Fragment of an Empire
Fridrikh Ermler’s Fragment of an Empire is one of the most canonical films of Soviet silent cinema and is considered the director’s key work. In a legendary performance, Fiodor Nikitin plays Filimonov, a soldier who loses his memory during World War I, awakens ten years later, in a new, Soviet world. Where Filimonov used to have a world of his own—a house, a wife—he now finds that his wife has another husband and the surroundings he remembered are gone; in their place are the faceless members of the Komsomol in a land of radical Constructivist buildings that press down on him from all sides. “Where is Petersburg? Who is the master here?” he screams hysterically. But there is no Petersburg. There is a new, frightful city-hybrid. And there isn’t a master—only the factory committee.
Ermler’s intentions were to show the renewal of the country, the accomplishments of Soviet power, and the liberation and rebirth of the people, all through the eyes of a newcomer. But he had a remarkable ability to let the cat out of the bag, to turn propaganda into the most unvarnished exposure of reality. After numerous public screenings to baffled audiences, the film was re-edited, losing a quarter of its running time, many of its iconic Freudian images, and its striking intertitles, which were a full-fledged element of its montage. Even the most famous shot of the film, that of Christ in a gas mask, reproduced in dozens of publications, was absent from the distribution prints.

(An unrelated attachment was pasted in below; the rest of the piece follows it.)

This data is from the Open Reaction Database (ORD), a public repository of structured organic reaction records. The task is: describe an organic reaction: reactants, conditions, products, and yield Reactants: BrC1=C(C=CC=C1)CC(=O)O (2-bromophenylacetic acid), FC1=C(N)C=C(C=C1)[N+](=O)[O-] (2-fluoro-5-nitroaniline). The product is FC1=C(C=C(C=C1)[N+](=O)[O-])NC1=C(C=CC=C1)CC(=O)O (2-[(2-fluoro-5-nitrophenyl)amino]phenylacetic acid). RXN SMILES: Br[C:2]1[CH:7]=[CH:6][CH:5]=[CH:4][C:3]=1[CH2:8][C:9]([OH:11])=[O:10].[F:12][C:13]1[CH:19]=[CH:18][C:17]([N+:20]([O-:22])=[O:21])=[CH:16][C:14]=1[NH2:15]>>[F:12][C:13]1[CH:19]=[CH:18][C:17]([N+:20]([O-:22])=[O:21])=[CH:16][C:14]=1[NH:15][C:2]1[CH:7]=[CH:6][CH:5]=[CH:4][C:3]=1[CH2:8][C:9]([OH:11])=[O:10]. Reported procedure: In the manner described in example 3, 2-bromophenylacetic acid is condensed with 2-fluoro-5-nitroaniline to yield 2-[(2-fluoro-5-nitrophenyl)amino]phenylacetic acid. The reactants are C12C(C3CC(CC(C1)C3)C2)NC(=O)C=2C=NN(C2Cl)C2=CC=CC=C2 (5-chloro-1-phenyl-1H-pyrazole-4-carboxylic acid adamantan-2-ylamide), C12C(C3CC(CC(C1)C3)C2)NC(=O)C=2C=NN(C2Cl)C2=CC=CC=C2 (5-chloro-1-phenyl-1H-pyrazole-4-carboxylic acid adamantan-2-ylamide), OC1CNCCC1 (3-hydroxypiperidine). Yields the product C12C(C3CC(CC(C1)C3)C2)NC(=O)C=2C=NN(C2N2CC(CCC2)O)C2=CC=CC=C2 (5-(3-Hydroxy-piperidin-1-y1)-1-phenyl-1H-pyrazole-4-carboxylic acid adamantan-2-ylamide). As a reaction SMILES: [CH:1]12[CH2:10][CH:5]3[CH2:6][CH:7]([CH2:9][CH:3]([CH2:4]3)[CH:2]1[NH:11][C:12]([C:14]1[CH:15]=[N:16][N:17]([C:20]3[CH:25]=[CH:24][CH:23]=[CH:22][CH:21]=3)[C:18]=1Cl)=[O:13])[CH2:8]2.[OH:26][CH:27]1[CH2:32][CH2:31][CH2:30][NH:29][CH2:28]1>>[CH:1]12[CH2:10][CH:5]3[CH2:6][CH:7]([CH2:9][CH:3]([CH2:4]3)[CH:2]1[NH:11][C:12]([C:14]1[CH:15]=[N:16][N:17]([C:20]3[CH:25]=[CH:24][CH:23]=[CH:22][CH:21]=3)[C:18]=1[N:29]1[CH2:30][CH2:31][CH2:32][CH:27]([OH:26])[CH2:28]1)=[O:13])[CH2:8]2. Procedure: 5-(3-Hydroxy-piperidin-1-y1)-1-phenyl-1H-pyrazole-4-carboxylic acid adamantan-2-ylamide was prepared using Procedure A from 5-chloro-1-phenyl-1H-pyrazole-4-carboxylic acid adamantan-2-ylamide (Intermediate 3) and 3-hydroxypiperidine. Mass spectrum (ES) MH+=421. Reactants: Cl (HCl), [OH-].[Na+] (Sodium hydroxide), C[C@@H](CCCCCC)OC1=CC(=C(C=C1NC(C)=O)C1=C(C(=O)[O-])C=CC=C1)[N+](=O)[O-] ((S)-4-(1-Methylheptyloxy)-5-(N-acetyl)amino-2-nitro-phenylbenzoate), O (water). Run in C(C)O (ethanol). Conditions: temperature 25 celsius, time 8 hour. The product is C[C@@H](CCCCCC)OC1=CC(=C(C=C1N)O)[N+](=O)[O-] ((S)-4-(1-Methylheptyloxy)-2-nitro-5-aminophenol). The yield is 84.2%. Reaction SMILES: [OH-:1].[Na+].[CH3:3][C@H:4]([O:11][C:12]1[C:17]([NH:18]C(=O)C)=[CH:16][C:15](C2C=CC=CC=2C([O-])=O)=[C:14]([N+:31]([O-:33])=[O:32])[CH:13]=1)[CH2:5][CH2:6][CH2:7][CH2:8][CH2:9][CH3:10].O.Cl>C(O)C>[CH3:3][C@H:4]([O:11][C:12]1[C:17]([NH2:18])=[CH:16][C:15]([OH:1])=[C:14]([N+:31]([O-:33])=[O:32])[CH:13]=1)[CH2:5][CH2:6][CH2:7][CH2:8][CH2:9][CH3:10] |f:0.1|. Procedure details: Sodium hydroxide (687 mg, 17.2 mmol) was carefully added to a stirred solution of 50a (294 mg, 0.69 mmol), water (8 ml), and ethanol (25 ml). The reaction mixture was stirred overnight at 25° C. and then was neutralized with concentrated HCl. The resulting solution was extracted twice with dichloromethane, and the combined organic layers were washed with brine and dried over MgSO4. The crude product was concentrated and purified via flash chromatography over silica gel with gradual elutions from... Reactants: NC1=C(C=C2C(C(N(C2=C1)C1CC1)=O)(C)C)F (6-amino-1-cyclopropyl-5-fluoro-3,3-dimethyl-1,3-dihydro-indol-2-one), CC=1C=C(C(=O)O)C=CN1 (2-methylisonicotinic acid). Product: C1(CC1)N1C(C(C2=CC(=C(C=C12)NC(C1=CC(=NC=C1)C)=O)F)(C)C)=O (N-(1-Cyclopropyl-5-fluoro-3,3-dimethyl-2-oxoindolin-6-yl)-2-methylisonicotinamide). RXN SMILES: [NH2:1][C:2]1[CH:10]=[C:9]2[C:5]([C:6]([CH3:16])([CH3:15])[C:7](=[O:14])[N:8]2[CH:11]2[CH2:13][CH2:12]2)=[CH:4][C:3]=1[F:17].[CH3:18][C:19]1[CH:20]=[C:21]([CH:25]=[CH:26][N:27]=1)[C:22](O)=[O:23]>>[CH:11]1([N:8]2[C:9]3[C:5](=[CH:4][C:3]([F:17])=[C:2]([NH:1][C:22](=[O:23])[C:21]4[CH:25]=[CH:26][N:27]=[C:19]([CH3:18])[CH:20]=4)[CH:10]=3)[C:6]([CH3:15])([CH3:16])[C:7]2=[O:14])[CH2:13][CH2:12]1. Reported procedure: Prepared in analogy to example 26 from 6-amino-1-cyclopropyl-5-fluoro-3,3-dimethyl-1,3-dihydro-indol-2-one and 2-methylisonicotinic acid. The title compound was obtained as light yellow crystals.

To recreate Ermler’s vision, an international team of archivists drew from multiple sources, reconstructing the film from 35mm nitrate prints held at the Eye Filmmuseum and the Cinémathèque Suisse, with missing title sequences reproduced from Russian “montage lists” (censorship records) held at Gosfilmofond. Peter Bagrov presents a special screening of the 2018 restoration accompanied by acclaimed pianist and composer Donald Sosin. UChicago professor Robert Bird will join Bagrov for a conversation after the film.
(Fridrikh Ermler, USSR, 1928, 109 min., 35mm courtesy of San Francisco Silent Film Festival)
Peter Bagrov is a film historian and archivist. From 2013-2017 he acted as Senior Curator at Gosfilmofond of Russia. He is now the Curator in Charge of the Moving Image Department at the George Eastman Museum and the Director of the L. Jeffrey Selznick School of Film Preservation. His main areas of research interest are Soviet film, theater, and art history of the 1910s through 1960s.
Donald Sosin has scored over 4,000 films for live performance and recorded over 150 titles for DVD, cable, and streaming on many labels, including Criterion Collection, Kino, Milestone, Flicker Alley, and Turner Classic Movies. He contributed music to Alexander Payne’s Downsizing and has performed at major film festivals from New York, Telluride, San Francisco, Seattle, Hollywood, and Washington to the world’s largest silent film festival in Pordenone, Italy.